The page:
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The Virtue of Pragmatism: Rational Politics in an Irrational Age

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In an atmosphere dominated by radicals and reactionaries, pragmatism is often derided as being nothing short of the greatest of all evils.

From an objective viewpoint, it is difficult to see exactly how the practice of emphasizing practicality by assigning greater importance to facts rather than sheer emotionalism or infeasible ideals is a bad thing. Indeed, most level heads would consider this to be quite the opposite. The problem is that the American body politic has a permanent infestation of sorts with those who choose to perceive its intricacies in a wholly subjective manner. As they pin their own fears and frustrations onto essentially every political happening, they cannot rationally evaluate what is occurring before their very eyes and, in turn, jump to fantastical conclusions about what might otherwise be considered mundane or manageable. It is the repercussions of their flawed decision making which lead to widespread periods of turbulence, such as the Los Angeles riots of 1992 and, over two hundred years before that, Shays’ Rebellion in western Massachusetts.

It is no easy task to realize that one’s preferred outcome in any situation simply will not come to pass. However, if pragmatism is not utilized to reach a point of agreement acceptable to those concerned, then serious problems are not far off.  A strong argument can be made that the all-or-nothing mentality which many harbor while negotiating is one of the most enduring, destructive forces facing mankind. Should one believe that he or she cannot afford to give an inch under any circumstances, even if there is much to be gained from doing this, then futility is guaranteed. In the case of partisan politics, this is far more destructive than in any other medium, because the daily lives of millions are affected by the decisions of a few. If the few in question negotiate with blind dogmatism and hefty egos, as opposed to logic and open mindedness, then we are all sure to pay the price for their misdeeds.

Pragmatism should be the method of choice for problem solving. While it is sure to leave everybody feeling a bit damper, as none are allowed to have their cake and eat it too, it serves an immensely valuable purpose: resolving immediate quandaries and rooting solutions in reality over theory. As solutions of this nature tend to be sustainable ones, and these are all-but-extinct in modern politics, it is quite hard to ask for anything more.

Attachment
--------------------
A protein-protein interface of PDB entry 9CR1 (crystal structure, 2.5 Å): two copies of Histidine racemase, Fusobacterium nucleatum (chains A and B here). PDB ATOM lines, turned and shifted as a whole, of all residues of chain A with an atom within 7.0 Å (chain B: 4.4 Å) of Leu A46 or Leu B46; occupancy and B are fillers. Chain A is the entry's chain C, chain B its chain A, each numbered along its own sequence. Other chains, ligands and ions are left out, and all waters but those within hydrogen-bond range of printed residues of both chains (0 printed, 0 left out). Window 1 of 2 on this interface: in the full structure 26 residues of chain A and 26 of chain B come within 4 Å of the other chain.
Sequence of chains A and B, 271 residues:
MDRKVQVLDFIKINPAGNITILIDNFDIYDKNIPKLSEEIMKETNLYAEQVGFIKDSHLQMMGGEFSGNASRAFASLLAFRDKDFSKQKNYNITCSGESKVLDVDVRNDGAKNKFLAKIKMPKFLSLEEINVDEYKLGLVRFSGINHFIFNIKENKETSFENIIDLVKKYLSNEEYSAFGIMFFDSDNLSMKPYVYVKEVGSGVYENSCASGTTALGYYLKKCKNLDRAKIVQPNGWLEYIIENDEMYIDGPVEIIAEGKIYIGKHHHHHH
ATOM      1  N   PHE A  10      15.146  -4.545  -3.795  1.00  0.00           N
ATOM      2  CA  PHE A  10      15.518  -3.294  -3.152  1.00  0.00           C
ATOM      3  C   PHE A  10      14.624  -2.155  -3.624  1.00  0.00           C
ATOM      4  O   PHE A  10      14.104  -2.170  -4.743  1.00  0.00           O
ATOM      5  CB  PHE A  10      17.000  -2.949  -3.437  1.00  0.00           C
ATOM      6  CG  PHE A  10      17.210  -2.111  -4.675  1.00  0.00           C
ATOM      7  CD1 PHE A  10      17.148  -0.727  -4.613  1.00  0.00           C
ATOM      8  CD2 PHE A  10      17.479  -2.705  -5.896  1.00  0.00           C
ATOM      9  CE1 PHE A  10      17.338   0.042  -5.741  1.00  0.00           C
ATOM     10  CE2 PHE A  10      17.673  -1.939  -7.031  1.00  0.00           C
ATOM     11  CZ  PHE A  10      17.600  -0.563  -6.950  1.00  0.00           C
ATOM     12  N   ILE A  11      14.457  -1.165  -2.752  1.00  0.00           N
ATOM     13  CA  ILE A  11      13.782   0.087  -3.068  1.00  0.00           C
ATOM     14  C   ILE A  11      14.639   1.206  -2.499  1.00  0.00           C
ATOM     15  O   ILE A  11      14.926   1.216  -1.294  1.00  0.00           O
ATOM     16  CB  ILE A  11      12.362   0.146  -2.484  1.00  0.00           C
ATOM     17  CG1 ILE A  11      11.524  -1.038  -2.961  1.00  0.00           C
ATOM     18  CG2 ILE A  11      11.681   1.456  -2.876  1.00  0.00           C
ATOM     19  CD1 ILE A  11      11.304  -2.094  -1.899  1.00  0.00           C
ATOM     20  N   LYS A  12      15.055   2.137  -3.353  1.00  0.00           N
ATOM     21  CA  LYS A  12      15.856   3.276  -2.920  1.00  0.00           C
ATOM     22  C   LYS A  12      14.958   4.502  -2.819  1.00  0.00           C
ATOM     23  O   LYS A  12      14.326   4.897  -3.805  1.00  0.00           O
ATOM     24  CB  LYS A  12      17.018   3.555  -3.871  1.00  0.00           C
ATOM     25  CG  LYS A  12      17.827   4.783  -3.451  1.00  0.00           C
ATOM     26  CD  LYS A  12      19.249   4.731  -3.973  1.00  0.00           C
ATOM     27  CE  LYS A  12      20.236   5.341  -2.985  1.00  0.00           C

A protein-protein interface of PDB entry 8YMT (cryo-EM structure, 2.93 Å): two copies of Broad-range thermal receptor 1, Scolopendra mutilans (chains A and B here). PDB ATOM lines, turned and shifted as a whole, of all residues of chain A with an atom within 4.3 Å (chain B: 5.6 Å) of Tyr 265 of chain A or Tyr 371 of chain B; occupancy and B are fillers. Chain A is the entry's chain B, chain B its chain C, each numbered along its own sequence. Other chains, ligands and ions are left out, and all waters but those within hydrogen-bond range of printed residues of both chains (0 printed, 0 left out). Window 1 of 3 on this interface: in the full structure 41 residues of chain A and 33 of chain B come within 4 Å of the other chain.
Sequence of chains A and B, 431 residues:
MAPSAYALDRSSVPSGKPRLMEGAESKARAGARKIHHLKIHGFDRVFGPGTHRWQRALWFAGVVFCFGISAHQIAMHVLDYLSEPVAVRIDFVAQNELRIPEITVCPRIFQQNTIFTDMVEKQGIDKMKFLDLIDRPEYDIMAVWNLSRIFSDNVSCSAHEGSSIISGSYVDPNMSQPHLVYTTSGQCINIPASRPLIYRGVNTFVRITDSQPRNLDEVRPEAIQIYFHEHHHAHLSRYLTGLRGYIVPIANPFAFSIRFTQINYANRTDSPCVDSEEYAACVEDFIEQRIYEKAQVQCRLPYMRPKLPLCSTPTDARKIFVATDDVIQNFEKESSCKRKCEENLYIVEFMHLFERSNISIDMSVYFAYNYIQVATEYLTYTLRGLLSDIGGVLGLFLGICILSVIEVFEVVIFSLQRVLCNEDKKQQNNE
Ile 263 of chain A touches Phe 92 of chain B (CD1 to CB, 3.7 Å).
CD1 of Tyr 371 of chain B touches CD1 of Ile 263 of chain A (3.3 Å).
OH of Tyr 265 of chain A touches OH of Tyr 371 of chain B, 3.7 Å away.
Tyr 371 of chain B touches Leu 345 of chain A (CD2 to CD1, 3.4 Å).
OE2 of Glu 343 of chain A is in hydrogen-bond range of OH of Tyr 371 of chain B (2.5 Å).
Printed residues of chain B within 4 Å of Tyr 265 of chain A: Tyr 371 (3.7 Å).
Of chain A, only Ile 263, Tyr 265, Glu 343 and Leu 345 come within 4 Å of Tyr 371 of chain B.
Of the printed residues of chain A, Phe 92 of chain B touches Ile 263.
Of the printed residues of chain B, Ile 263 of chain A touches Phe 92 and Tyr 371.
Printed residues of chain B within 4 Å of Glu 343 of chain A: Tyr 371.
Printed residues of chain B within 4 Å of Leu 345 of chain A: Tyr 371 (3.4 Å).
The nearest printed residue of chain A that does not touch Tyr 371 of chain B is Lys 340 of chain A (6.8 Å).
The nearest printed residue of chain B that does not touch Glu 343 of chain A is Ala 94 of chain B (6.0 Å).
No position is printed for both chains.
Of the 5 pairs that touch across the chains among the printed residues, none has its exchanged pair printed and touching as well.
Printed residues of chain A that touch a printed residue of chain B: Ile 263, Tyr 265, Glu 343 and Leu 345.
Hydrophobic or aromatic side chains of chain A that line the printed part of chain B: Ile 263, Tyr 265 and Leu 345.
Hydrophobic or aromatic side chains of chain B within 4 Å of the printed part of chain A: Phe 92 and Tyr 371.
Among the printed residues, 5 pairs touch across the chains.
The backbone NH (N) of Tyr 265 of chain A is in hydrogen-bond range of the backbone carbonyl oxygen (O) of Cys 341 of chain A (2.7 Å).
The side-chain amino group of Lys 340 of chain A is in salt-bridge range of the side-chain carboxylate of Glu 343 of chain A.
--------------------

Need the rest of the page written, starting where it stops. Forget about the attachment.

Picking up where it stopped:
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About Joseph F. Cotto

  • Glenn Contrarian

    Joseph –

    Great article, and its point is one that I wish that more of us could agree upon!

    From a purely partisan standpoint, I’m glad you aren’t running the Republican party…for if you were, you’d draw most of the moderates that are presently Democratic-leaning.

    I strongly agree that unwillingness to negotiate, to even give an inch for the sake of doctrine or dogma, is a very, very dangerous political trait…for in the past, such has quite often led to utter tragedy.

  • Cannonshop

    The problem is incrementalism, each ‘pragmatic’ step leading to another compromise until the radical outcome has occurred, but nobody knows HOW.

    The obvious example is the firearms debate-the “Gun community” (loosely termed) gave, and gave and gave, there isn’t much ground LEFT to give before the 2nd Amendment becomes a vestigal organ without meaning to anyone. Likewise with free speech issues-terms have entered teh political lexicon such as “Hate Speech”, and even in places entered the law-the definition of which is so broad and murky, that virtually ANY speech in opposition can be smeared as “Hate Speech”, or “Sedition”, after a certain point in the game, there’s no more room LEFT to be pragmatic and giving, those two are just the most obvious, but there are others, such as 4th Amendment rights, which are constantly being threatened with “Reasonable” restrictions based on “National Security” or “Law Enforcement Needs” (PATRIOT act, Omnibus crime bill of 1988), the right of Habeas Corpus (the requirement that the prosecution prove that a crime occurred, suspended under PATRIOT ACT), and others.

    Point is, you have to wonder if the pragmatic compromise of today, isn’t leading to further erosions and suspensions of individual liberties to-morrow, through equally (at the time) ‘pragmatic’ compromises.

    I guess my point of view here, is that there comes a point where you just have to say “NO”.